Anyone who has ever flown commercially has seen or heard the mandatory safety briefing before takeoff, which always includes something like the following announcement:
In the unlikely event of a sudden loss of cabin pressure, oxygen masks will drop down from the overhead panel. Reach up, pull the tube to its fullest extent, and place the mask over your nose and mouth. Pull the straps to adjust. Oxygen is flowing even if the bag does not inflate. Be sure to secure your own mask before helping someone else.
“Be sure to secure your own mask before helping someone else.” There’s a good reason for that warning. At high altitude, the air is very, very thin. When an aircraft loses cabin pressure, oxygen becomes scarce. Unless a person gets on oxygen quickly, hypoxia sets in, often with tragic consequences. Hence, the warning: if we try to help someone else before securing our own mask, we’re liable to pass out. Unless we put our mask on first, we won’t be much good to anyone else.
The airline safety briefing offers a cautionary tale to all ministers and leaders: we have to secure our own masks first! Unless we take care of ourselves, we won’t be able to take care of others or lead the organizations that demand our best. If we don’t secure our masks first, we’ll suffocate.
Here are a few ways we can keep the oxygen flowing.
We can avoid suffocating from the demands and pressures of our work by developing the habit of taking a Sabbath. One version of The Ten Commandments links Sabbath observance to Israel’s experience of bondage in Egypt. In that light, Sabbath observance aligns us with the fundamental rhythm of work and rest that’s at the very heart of being human. We run the risk diminishing ourselves if we succumb to the temptation of being “on” 24/7. Consequently, we develop a false assumption about ourselves; namely, that we are indispensable and nothing can happen without us. When we take time out and come to a full stop, we awaken to the humbling awareness that the world can run very well without our efforts. That’s healthy! Coming to a full stop prevents us from hyperventilating. Coming to a full stop allows us to breathe and breathe deeply.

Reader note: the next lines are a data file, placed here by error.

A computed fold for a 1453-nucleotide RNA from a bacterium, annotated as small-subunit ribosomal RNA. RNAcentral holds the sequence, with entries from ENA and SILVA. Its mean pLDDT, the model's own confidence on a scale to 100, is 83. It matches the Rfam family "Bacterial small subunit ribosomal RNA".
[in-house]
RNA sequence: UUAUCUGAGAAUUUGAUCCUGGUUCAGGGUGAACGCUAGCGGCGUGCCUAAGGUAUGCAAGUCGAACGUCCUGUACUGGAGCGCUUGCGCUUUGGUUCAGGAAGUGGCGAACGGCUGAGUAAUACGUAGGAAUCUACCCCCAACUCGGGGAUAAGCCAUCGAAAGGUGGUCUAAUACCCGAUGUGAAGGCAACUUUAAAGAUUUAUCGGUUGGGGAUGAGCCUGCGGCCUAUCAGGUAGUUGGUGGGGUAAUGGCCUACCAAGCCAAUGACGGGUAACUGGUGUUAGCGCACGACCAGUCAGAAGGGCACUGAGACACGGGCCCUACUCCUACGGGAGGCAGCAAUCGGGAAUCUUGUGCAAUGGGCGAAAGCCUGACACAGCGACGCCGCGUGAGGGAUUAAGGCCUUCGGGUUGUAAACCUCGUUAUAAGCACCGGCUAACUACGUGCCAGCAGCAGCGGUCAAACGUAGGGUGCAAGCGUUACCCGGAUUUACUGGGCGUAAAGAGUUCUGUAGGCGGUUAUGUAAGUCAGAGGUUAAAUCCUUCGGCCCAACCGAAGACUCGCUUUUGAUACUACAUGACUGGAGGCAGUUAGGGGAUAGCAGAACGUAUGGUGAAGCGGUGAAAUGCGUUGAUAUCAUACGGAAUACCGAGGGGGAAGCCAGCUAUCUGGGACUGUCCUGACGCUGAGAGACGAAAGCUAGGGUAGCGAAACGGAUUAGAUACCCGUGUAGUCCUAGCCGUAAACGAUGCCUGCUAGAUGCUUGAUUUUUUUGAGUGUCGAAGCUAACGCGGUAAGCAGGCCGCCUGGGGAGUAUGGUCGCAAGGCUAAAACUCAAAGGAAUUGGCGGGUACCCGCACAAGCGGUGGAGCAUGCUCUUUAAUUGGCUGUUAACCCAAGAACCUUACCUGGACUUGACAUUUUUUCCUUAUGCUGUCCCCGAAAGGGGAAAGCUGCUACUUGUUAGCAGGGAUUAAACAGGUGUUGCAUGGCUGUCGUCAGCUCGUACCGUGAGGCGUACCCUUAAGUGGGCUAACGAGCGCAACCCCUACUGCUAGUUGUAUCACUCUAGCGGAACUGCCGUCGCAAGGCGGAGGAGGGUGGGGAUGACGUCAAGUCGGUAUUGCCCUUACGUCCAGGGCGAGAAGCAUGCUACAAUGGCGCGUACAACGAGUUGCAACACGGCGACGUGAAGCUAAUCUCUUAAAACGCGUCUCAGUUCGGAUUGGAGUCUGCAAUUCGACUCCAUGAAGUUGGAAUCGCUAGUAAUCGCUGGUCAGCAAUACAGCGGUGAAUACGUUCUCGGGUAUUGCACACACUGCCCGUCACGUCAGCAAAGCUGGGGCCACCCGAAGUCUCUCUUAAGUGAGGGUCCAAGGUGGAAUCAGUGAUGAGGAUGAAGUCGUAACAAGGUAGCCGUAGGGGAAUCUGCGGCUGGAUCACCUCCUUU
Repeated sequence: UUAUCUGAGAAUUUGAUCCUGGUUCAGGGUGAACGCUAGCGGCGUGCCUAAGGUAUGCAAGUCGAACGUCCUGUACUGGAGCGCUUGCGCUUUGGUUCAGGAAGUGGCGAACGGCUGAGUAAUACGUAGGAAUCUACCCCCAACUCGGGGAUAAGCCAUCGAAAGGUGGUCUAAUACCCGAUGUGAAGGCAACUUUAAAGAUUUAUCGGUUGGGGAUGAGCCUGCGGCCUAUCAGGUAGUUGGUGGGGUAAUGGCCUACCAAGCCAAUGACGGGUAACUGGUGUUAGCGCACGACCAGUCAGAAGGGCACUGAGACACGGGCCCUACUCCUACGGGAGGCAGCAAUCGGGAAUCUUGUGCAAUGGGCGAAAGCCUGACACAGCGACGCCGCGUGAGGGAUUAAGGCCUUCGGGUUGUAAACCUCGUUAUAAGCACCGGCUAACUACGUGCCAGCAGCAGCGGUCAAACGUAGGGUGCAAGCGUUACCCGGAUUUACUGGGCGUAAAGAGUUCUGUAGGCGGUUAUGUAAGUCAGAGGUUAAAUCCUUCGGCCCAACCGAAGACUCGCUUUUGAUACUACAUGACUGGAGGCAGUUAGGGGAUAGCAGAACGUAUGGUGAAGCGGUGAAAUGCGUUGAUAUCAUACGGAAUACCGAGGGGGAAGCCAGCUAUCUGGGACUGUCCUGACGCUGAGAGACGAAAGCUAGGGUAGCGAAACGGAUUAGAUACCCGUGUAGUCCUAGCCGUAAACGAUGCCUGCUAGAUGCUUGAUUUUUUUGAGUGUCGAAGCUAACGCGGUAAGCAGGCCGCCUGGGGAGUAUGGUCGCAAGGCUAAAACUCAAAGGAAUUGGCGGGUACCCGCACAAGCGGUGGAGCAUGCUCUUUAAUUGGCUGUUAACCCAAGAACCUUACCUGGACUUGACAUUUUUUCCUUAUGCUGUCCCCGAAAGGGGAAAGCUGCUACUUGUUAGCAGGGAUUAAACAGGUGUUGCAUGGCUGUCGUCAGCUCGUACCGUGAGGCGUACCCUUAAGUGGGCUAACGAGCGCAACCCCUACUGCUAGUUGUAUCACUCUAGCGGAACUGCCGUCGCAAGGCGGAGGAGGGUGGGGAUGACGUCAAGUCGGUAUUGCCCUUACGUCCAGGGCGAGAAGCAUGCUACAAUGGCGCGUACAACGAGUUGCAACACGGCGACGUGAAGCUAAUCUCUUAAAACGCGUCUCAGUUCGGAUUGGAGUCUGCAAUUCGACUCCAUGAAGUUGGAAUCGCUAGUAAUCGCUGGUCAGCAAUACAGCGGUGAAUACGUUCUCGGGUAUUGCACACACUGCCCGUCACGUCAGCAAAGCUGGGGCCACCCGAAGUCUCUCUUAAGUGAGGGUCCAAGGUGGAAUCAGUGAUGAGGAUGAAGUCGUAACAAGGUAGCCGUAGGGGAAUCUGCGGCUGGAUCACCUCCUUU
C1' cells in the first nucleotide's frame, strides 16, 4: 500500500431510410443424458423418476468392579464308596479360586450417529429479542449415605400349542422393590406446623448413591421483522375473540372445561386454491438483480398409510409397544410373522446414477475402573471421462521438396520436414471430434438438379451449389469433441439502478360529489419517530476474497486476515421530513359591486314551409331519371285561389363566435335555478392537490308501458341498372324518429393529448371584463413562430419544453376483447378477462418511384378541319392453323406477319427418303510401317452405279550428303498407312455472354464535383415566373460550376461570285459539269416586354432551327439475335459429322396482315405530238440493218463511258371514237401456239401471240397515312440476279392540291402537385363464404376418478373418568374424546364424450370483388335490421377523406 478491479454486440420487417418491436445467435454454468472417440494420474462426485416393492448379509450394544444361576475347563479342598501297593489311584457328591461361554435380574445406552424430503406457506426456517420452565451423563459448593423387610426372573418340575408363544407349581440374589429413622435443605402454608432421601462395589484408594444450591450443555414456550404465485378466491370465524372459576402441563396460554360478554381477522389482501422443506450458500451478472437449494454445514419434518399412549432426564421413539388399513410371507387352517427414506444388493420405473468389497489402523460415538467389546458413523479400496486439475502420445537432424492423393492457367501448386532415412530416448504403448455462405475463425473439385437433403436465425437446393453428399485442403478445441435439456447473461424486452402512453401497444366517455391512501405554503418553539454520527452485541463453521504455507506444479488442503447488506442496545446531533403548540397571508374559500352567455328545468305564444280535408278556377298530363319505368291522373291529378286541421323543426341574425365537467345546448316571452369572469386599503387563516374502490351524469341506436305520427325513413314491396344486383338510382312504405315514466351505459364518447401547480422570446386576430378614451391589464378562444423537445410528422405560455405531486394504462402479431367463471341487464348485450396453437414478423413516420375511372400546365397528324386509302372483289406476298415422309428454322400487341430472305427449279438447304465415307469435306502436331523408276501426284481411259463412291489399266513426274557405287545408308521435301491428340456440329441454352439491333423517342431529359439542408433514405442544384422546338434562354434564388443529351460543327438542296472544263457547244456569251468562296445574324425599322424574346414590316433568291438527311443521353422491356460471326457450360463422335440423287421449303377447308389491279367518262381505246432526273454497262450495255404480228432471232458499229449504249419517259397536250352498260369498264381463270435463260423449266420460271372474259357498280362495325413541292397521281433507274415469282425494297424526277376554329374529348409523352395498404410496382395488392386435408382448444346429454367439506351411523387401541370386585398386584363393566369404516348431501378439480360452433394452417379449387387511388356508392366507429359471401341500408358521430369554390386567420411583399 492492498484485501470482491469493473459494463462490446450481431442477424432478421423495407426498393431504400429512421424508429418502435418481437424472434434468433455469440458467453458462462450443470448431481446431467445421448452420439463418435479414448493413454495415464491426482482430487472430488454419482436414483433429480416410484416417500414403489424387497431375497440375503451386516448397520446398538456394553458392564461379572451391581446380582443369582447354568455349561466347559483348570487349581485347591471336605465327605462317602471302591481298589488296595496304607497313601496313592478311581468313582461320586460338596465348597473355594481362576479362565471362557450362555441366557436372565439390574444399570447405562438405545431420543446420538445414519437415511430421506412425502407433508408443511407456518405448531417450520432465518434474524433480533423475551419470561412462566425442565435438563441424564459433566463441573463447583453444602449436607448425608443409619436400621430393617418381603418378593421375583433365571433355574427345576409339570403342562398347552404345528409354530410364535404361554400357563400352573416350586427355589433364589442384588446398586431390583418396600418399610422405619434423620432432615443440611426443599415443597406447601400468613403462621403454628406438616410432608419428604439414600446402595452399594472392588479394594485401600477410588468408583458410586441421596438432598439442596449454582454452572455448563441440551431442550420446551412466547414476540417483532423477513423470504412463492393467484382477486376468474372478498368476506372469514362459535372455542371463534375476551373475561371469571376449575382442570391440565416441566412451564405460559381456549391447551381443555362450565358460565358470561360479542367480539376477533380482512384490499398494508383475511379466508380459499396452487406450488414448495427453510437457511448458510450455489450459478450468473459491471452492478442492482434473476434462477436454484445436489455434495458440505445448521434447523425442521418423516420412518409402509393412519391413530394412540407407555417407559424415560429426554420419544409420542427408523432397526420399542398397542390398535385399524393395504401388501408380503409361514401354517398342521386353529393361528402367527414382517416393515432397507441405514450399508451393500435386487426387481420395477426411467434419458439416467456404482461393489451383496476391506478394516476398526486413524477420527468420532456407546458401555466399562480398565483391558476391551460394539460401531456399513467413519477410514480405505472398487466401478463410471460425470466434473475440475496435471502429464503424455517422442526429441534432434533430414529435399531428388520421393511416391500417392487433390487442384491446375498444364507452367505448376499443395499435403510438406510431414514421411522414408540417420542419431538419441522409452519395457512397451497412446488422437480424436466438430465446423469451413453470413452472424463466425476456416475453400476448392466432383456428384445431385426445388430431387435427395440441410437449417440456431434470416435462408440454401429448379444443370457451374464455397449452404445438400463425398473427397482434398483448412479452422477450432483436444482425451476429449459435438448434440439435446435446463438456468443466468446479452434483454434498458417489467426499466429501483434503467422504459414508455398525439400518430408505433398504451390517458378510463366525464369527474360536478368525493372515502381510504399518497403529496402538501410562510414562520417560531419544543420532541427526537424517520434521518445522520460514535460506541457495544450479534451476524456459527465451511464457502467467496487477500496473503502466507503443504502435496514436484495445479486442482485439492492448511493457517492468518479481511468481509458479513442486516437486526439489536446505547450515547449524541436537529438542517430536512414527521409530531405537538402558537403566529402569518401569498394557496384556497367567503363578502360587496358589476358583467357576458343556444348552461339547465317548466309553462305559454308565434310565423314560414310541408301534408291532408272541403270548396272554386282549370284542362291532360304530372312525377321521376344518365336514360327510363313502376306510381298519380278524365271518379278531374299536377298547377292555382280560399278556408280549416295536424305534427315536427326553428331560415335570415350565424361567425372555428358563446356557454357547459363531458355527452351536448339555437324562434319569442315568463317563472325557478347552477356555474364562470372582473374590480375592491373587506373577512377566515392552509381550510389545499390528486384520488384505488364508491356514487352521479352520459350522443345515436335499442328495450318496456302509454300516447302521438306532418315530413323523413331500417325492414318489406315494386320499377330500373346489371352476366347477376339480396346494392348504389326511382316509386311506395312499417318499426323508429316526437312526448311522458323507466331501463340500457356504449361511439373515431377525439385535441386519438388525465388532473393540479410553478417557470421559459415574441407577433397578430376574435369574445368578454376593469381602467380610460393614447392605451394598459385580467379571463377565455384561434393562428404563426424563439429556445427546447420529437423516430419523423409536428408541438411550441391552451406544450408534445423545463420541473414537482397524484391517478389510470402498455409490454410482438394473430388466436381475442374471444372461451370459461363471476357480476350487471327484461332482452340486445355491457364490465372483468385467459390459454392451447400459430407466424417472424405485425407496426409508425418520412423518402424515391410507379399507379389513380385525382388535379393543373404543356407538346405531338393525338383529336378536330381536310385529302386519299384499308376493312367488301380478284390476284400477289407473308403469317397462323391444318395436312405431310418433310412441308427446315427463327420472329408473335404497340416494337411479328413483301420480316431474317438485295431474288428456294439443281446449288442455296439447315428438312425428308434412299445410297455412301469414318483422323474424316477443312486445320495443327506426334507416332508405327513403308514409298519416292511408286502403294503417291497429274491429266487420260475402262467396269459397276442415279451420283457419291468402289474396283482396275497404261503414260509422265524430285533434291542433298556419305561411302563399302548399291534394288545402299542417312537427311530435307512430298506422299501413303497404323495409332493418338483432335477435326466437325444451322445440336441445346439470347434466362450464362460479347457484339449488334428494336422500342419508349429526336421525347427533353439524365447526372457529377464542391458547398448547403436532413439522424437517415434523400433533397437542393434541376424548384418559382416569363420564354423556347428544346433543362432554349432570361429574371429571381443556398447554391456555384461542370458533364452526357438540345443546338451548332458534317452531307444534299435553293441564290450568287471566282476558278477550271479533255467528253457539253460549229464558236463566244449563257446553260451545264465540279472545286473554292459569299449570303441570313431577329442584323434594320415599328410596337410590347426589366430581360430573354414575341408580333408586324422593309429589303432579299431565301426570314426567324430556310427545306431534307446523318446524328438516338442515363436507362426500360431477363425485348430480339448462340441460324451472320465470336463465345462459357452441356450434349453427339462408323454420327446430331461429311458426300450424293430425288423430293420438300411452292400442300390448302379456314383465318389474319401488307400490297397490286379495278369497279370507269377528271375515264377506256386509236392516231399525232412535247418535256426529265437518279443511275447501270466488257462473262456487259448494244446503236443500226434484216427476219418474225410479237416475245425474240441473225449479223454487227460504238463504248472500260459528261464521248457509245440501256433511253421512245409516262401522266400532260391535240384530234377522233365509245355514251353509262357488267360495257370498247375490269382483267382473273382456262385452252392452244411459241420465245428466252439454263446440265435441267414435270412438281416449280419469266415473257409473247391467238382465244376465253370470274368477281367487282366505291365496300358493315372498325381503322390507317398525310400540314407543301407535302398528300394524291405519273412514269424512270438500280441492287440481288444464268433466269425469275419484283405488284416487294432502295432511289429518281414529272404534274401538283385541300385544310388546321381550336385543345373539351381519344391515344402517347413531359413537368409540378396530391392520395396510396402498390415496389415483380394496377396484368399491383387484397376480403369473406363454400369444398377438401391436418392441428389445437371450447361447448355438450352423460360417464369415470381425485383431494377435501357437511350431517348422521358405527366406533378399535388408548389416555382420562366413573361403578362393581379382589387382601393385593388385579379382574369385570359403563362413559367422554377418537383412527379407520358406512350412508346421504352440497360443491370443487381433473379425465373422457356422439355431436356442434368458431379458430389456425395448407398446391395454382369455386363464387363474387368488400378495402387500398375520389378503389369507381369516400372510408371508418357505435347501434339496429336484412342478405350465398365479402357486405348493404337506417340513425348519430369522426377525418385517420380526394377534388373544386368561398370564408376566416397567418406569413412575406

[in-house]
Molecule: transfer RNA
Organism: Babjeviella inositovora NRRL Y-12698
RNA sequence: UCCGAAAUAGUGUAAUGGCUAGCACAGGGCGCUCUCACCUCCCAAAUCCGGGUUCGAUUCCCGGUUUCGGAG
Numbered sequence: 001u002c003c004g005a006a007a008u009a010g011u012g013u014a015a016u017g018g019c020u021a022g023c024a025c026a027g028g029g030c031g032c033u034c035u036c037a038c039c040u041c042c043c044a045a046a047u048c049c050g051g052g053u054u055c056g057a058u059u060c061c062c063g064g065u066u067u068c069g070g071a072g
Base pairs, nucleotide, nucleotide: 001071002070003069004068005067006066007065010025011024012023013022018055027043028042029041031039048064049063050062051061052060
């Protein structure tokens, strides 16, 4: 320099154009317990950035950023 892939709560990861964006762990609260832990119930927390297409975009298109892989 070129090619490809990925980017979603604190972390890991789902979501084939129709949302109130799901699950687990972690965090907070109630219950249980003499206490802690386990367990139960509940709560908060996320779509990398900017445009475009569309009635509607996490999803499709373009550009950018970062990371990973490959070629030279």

We can keep the oxygen flowing if we learn to strike a balance between the things that drain and the things that energize. Every role we assume frequently asks us to tend to things that don’t necessarily give us an adrenaline rush. We don’t always get to work out of our strengths and best skill sets. For example, conceptual and social people will lose consciousness when forced to spend most of their time reviewing endless spreadsheets or tending to minutiae. Those who prefer structure and analysis will glaze over with brainstorming if there’s no solution in sight. These examples are overdrawn but they make the point well: unless we intentionally create some balance between the things that drain us and the things that energize us, we will find ourselves gasping for air.
Finally, play! Do something fun. Engage in an activity that takes your mind off your work and your responsibilities. Get lost crafting a piece of furniture in the shop. Play a round of golf. Get engrossed in a good book. Break the routine by taking in a movie. Have dinner with good friends. Take dancing lessons. Watch something on TV that makes you laugh so hard you cry! All these things refresh and renew the spirit. Playing lifts the weight off the chest, and our work becomes less labored.
Before jumping into a situation where the air is thin and the demands will be great, secure your mask first. Taking care of ourselves first is the only way we can successfully care for others.